Francis Bacon.

The works of Francis Bacon, baron of Verulam, viscount St. Alban, and lord high chancellor of England (Volume 1) online

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Online LibraryFrancis BaconThe works of Francis Bacon, baron of Verulam, viscount St. Alban, and lord high chancellor of England (Volume 1) → online text (page 1 of 52)
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iiamciit of the house : as the gentleness and affa-
])ility of liis deportment won him tlie affection of
all its members. In his profession, lie quickly rose
to so mi;c]\ eminence and reputation, that, at the age
of twenty-eight years, he was named by Elizabeth her
h^ariied counsel extraordinary : a distinction which he
needed no assistance from his fatlier's merit with her
to deserve. It was however next to impossible that so
noble a genius, born to embrace tlie wliolc compass
of scieiu-e. should confine its researches within the
narrow and perplexed study of precedents and autho-
rities ; a study licdged round with brambles and
thorns, dark and barbarous iji its beginnings, and ren-
dered in its progress still more obscure, by the learned
dulness of commentators and compilers: men, for the
most part, of indefatigable industry, and of no spirit
or discernment. Accordingly we find that in this
interval he often gave full scope to his conceptions ;
surveying the whole state of learning, observing its
defects, and imagining the proper methods to supply
tliem. This he first attempted in a treatise whicli lie
iutitledTuE Gki:ati:st Bikth or Time; as ap-
]ioars from a letter, written after his retirement, to
f'tber Fulgcntio, the A^nietian, in whicli he passes a
kiiul of censure on the pompous and swelling title
prefixed to it. Though the piece itself is lost, it ap-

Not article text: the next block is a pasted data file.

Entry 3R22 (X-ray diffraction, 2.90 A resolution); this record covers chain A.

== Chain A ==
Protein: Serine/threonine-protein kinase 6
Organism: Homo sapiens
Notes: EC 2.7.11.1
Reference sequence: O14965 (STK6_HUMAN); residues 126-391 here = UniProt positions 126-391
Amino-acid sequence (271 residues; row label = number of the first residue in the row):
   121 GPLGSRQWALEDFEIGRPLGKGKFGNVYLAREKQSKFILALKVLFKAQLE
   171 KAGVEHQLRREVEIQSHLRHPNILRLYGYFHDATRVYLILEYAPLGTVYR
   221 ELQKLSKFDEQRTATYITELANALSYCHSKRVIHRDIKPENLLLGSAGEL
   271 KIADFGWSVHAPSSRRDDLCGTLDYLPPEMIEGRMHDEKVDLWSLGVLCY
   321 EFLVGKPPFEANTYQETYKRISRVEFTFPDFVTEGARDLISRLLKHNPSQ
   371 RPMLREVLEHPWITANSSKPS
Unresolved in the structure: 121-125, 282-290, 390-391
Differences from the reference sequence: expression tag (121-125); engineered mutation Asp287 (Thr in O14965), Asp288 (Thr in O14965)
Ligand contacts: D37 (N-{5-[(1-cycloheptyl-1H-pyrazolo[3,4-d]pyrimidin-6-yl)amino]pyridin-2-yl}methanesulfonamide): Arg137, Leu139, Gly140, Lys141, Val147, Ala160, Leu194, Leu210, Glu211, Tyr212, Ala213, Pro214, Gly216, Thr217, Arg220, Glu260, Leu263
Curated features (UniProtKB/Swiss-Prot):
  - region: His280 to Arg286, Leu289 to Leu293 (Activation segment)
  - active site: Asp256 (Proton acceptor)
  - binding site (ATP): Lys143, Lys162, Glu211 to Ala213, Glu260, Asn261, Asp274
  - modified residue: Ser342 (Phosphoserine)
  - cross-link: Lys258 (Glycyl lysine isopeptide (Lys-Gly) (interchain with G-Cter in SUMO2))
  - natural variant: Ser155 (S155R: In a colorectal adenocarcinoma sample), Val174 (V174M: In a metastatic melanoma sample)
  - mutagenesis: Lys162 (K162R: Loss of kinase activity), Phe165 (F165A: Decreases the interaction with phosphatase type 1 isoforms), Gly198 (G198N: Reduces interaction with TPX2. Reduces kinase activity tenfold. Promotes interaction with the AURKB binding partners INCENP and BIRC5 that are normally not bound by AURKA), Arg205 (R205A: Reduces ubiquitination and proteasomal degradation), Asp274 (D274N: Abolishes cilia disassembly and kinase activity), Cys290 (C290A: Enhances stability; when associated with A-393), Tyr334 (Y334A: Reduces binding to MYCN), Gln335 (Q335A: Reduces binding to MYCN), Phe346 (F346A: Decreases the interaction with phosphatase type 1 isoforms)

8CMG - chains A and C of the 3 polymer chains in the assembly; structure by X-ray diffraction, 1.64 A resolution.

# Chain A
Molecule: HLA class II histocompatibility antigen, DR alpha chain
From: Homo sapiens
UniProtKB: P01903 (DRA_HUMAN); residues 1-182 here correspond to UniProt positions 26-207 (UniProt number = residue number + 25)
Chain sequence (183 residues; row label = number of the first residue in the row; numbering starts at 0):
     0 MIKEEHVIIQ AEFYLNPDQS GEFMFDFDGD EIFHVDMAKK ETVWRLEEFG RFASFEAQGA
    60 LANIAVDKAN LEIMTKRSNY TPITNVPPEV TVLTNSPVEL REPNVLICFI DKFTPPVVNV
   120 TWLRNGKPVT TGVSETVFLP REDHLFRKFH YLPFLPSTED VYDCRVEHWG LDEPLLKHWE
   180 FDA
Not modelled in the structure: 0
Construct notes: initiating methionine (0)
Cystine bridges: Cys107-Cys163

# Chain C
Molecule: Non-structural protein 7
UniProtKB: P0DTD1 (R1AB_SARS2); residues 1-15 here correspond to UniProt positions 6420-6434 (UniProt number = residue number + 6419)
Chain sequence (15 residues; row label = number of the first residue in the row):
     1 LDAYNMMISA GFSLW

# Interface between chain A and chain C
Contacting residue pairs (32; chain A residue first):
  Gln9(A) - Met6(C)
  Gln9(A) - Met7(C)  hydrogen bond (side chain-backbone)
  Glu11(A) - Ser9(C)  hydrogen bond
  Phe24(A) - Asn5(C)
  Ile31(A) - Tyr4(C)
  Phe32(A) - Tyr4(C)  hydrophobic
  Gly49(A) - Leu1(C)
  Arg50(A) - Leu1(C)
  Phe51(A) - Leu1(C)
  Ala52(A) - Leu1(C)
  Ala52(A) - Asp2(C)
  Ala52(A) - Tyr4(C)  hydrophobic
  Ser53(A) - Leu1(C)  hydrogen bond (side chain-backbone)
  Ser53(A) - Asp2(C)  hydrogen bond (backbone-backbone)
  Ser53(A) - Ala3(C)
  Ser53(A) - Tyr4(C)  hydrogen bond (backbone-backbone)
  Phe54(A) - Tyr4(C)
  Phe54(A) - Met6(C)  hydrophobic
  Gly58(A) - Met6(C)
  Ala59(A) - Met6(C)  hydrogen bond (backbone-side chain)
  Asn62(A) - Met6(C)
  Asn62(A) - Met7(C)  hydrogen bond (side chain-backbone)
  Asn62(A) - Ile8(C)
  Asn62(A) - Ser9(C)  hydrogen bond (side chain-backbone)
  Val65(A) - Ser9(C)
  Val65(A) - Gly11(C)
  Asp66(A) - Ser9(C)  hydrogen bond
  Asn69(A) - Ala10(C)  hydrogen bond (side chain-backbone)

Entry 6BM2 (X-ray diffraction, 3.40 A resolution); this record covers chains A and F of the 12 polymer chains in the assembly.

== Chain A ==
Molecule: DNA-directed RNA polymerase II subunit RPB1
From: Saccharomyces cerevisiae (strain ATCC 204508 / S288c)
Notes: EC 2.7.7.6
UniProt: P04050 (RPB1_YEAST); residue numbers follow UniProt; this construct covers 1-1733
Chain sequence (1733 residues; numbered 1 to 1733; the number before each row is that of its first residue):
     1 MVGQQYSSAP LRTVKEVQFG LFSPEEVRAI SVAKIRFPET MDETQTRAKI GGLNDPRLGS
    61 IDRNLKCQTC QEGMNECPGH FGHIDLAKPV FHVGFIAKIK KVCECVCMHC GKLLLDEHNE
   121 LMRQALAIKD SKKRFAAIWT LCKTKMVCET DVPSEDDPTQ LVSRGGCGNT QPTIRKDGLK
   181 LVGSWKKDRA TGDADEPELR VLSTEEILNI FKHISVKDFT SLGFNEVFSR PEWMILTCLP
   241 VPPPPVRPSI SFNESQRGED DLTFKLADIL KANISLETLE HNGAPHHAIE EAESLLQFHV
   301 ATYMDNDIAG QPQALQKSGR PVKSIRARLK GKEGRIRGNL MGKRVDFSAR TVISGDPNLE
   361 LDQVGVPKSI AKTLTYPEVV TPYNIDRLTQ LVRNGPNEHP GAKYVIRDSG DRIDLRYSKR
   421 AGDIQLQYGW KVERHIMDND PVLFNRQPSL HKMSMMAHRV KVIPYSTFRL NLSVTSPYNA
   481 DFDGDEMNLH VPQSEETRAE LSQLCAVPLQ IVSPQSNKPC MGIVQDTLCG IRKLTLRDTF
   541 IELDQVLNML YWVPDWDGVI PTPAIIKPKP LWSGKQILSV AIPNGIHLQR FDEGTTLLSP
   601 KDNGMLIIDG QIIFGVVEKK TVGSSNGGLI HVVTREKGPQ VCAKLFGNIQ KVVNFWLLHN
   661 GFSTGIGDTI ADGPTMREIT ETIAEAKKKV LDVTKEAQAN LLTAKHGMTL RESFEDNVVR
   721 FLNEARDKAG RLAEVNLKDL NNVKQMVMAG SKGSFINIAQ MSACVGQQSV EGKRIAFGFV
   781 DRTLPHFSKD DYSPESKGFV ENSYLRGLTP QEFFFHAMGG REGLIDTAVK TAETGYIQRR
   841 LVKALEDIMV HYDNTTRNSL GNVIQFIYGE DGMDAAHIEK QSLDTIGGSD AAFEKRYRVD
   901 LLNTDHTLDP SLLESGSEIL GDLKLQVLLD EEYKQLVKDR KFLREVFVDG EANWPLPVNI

])ears to have been the first outlines of that amazing
design, wliich he afterwards filled up and finished in
his grand Instauration of the Sciences. As there is
not a more amusing, perhaps a more useful specula-
tion, than that of tracing the history of the Inunan
mind, if I may so express myself, in its progression
from truth to truth, and from discovery to discovery;
the intelligent reader would doubtless have been
pleased to see, in the tract I am speaking of, by what
ste])s and gradations a spirit like Bacon's advanced
in building up, for more than thirty years together,
his new and universal theory, jtle thought him-
self born for the use of human kind : and, in the
letter before mentioned, styles himself the servant of
posterity.



VI THE LIFE OP THE

These few hints for filling up this first part of our
author's life., trivial and unsatisfactory as they may
appear, I have yet been obliged to glean here and
there in the rubbish of several collections, where they
lav scattered, without order or connection. But I shall
now no longer regard Bacon as a mere philosopher ;
as a man of speculation who conversed only Vvith books
and his own thoughts in the shade of retirement and
leisure. The course of his fortunes produced him on
the great theatre of the world, involved him in business,
and complicated him with the most considerable per-
sons of the age he lived in. He was honourably
employed by one prince, and highly preferred under
another. It will be therefore necessary, that this
history may have its due extent and usefulness, to
exhibit a general prospect of the two reigns in Avhich
Bacon flourished and fell, at least in their principal
points of view. The characters of those with whom
he had any connection will illustrate his, and shew
it in a truer, as well as a fuller light.

I have yet another reason for enlarging this
account beyond the ordinary limits. Our author's
letters arc written, many of them at least, on public
occasions, and may be considered as the most au-
thentic vouchers for several remarkable occurrences,
in which he himself was an actor, and well ac-
quainted with the secret motives on which others
acted. But as those things are for the most part
only hinted at, or no farther opened than to serve the
present purpose of his letter ; they will require to be



Online LibraryFrancis BaconThe works of Francis Bacon, baron of Verulam, viscount St. Alban, and lord high chancellor of England (Volume 1) → online text (page 1 of 52)